EMS: A Big Appetite for Open Systems

Jamie Daubenspeck

One of the biggest changes we observed when analyzing results of the 2015 Ecova Industry Survey: The Value of Energy Management Systems (EMS) and Trend Telemetry Data was a profound switch in the purchase criterion for EMS. In 2015, integration overtook cost as the main consideration for purchasing an EMS, with 24 percent citing integration as their primary purchase concern. That’s double the number of executives who expressed concern about integration in the 2013 study.


Asked which vendors supplied their EMS, respondents cited the same suppliers identified in 2013, with one considerable exception. This year, Tridium joined the ranks of Johnson Controls, Honeywell, Trane, and Siemens/Site Controls on the top five list – and it wasn’t even an option on the survey; Tridium gained its top five ranking through write-ins. The change is significant because Tridium represents an open platform, and its move up the ranks denotes a clear departure from proprietary, closed-protocol systems.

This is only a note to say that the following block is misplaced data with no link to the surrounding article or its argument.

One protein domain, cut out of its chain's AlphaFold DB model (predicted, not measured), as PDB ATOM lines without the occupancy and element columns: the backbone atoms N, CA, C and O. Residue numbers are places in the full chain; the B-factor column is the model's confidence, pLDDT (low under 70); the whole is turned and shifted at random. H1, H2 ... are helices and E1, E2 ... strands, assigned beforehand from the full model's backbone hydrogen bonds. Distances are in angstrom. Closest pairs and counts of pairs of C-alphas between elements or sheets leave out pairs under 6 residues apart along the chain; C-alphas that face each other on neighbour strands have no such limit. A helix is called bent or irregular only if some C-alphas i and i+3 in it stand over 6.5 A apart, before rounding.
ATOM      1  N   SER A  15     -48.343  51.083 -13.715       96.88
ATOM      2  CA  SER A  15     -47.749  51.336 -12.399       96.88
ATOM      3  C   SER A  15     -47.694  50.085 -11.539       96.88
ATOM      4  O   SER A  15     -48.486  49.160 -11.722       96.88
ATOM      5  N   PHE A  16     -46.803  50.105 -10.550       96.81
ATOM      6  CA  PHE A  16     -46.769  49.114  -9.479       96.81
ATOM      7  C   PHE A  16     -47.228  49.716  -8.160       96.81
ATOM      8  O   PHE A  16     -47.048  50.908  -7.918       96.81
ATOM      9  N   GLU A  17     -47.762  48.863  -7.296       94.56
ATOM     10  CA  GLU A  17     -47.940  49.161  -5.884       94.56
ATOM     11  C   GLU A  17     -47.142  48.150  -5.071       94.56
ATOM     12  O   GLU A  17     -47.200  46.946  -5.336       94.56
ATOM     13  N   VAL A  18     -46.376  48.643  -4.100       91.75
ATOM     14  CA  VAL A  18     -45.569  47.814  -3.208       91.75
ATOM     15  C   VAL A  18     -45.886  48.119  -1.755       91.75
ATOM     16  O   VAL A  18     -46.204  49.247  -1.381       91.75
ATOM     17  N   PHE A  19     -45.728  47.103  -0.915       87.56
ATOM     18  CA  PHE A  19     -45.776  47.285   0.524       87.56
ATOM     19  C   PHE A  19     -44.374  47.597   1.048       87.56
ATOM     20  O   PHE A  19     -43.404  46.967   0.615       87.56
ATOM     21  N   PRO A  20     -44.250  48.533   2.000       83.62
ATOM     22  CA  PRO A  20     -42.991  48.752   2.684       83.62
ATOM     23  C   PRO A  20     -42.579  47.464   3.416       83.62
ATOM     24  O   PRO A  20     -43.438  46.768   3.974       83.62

Open systems are becoming increasingly desirable for a number of reasons, including:

  • A realization of the value of Big Data accessible through the Internet of Things, and the fact that accessing, analyzing, and sharing that data is best achieved through agile, non-proprietary systems,
  • The decreased cost of open architecture systems aimed at the mid-market,
  • The cumbersome task of integrating multiple, disparate, and proprietary EMS systems as a result of merger and acquisition activity.

The collection of 15-minute interval data in an enterprise operating multiple, proprietary, disparate systems creates an integration conundrum, and it’s a conundrum that, according to our survey, is all too common. Responders consistently listed multiple manufacturers in their response, most likely due to acquisition or inheritance of a mix of proprietary EMS. At issue is that data point structure varies widely from one proprietary system to the next, and a several-hundred site chain of stores, for instance, can generate millions of data points per day. Open systems equate to standardization of that data, and given that respondents indicated the integration with current assets, technology and infrastructure was the most common purchasing criterion cited this year, we expect the trend away from proprietary systems to gain considerably.

To read the complete survey results, download the 2015 Ecova EMS Survey Analysis: Findings from Industry Professionals.
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